This one is probably easy for all of you, but I have never had to deal with such a nested local set of directories.

If I have a path like: /mnt/media2/Archived\ Files/_Transfer/ is there a way to "mount" that directory to ~/Transfer/ or /mnt/transfer?

I was looking into symlinks, but it talks about "how it's not always a good idea on directories because of recursive commands, etc..."


  • 1
    This is what symlinks are for. Just try not to set up circular links, because that won't be useful to anyone, and you should be fine. – jw013 Sep 21 '12 at 14:43

Symlinks do sound a good idea to me in this case:

ln -s /mnt/media2/Archived\ Files/_Transfer/ ~/Transfer

See also zsh's:

PS1='%~%# '
transfer=/mnt/media2/Archived\ Files/_Transfer/
cd ~transfer
  • For the section about zsh's above -- can I copy using that format too? I.e. cp ~/test.sh ~transfer/.? And do I still retain rw privileges in the linked directory? – chow Sep 21 '12 at 16:30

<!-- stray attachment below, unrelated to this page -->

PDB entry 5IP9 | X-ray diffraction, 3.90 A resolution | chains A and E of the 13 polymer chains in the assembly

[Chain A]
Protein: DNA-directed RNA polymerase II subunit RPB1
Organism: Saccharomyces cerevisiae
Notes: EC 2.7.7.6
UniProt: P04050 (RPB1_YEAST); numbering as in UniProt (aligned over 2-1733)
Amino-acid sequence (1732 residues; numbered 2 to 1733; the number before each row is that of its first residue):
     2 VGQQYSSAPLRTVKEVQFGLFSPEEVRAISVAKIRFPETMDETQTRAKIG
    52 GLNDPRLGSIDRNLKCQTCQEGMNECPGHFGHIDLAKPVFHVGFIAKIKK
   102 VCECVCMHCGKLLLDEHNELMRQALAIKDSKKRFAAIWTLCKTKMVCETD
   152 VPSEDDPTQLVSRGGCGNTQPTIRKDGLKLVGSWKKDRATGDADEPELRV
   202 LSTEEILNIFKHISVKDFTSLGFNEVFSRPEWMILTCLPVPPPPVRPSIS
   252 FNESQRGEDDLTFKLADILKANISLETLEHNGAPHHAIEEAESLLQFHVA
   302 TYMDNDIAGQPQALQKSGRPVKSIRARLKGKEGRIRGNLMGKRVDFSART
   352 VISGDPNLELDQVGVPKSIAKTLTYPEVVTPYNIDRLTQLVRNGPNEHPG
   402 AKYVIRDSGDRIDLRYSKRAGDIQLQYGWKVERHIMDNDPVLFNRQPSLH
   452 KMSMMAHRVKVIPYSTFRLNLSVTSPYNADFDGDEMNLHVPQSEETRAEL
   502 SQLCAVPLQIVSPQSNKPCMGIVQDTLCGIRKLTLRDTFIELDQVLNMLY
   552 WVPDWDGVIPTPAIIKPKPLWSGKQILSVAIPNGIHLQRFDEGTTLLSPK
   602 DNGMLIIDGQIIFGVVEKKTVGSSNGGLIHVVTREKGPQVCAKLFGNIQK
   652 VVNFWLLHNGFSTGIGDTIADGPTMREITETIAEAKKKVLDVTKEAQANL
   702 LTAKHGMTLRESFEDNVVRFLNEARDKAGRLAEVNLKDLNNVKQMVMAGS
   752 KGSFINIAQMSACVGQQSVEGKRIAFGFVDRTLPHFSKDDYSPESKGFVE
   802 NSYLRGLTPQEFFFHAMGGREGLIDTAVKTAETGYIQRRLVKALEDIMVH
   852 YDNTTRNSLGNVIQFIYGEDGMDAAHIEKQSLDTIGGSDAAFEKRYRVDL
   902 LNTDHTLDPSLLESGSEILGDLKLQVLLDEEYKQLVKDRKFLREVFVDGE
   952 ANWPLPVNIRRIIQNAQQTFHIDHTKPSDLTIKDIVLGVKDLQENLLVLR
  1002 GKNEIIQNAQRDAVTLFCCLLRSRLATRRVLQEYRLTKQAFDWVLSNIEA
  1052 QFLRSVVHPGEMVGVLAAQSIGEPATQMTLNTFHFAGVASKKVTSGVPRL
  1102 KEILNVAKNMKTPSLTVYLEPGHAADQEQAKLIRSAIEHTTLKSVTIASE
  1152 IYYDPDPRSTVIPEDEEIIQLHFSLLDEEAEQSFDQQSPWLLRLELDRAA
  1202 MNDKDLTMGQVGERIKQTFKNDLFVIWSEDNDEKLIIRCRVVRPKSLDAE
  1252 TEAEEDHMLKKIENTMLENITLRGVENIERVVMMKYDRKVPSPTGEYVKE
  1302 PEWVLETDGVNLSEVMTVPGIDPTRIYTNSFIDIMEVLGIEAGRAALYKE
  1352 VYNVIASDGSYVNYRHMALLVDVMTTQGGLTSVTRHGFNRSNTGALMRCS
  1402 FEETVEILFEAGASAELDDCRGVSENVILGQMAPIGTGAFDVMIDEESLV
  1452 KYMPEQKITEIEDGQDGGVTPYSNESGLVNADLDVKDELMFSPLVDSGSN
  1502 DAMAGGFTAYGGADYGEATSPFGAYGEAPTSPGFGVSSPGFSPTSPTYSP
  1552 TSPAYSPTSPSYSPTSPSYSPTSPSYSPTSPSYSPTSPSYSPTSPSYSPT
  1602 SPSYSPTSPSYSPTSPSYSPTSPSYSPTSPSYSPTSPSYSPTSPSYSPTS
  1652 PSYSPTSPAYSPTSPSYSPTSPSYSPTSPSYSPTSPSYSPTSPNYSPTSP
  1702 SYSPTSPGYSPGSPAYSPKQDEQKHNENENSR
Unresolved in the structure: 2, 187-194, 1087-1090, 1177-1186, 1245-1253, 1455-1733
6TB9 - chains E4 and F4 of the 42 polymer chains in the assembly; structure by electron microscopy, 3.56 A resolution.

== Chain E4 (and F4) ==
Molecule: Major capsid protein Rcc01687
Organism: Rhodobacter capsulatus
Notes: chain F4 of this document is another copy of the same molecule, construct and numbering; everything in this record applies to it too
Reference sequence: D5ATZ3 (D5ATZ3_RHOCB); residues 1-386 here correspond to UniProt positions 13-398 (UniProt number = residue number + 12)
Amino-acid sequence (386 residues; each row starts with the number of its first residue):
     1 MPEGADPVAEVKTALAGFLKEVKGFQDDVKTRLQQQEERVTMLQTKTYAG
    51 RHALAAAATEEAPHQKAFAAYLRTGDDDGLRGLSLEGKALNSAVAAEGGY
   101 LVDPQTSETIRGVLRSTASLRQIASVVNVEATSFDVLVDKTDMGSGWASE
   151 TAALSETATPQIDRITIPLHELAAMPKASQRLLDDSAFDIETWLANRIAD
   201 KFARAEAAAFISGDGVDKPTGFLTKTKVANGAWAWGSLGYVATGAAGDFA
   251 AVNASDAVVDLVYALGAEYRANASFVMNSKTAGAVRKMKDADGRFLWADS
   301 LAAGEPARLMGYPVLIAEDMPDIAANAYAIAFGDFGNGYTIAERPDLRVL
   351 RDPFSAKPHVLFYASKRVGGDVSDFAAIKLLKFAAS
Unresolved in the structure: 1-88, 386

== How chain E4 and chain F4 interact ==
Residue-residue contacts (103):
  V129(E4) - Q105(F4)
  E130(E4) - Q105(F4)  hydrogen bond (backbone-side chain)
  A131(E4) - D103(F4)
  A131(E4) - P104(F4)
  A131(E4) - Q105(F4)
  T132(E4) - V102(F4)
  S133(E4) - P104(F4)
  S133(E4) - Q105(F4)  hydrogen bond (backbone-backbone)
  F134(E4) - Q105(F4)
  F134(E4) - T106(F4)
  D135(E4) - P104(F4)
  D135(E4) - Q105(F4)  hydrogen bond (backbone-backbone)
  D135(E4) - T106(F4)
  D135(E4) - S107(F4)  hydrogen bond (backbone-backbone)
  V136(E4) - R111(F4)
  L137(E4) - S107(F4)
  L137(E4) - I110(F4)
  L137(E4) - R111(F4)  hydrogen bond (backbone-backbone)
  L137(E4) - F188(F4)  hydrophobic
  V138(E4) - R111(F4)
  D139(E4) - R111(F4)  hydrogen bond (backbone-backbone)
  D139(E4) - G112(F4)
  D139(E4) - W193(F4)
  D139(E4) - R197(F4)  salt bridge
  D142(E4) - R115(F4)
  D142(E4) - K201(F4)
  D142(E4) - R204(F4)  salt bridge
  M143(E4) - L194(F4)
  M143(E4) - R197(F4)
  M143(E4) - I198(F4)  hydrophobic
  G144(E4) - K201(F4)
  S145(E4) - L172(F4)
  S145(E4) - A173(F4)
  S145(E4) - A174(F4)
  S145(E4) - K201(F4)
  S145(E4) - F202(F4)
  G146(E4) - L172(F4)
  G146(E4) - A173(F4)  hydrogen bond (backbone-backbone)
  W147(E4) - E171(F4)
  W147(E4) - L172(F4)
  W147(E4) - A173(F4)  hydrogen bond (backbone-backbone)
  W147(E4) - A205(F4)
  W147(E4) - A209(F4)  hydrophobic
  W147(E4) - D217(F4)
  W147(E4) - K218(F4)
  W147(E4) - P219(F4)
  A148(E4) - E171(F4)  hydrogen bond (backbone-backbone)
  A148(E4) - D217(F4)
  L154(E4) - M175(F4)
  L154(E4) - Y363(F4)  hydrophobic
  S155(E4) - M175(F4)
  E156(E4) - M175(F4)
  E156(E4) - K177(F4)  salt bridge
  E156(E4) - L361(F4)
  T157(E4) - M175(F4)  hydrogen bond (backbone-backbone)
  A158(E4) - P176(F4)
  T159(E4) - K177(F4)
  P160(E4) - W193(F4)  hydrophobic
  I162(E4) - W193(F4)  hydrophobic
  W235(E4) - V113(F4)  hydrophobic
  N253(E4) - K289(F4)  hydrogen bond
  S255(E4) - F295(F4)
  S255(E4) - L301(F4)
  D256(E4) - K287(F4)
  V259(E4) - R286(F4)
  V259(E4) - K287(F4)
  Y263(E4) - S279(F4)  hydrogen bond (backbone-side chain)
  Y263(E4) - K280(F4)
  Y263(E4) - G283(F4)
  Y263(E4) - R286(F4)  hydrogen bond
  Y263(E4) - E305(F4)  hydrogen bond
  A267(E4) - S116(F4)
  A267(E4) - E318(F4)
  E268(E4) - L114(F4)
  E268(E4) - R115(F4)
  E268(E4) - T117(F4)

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    @chow They're called named directories. They work in all cases where the shell interprets the string, which includes passing arguments to commands – Michael Mrozek Sep 21 '12 at 17:26

If you don't want to (or can't) use symlinks (e.g., filesystem doesn't support, like vfat), you can also use a bind mount:

mount --bind "/mnt/media2/Archived Files/_Transfer" /mnt/Transfer

Beware that bind mounts are stronger than symlinks. E.g., rm -Rf will just remove a symlink when it encounters one; it'll traverse through a bind mount.

Bind mounts can only be done by root. Symlinks can be done by any user.

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    I do not recommend bind mounts for this. The directory tree will effectively appear twice for many purposes (backups, indexing, etc. — anything that traverses the directory tree). Symlinks are the right answer here. – Gilles Sep 21 '12 at 23:16

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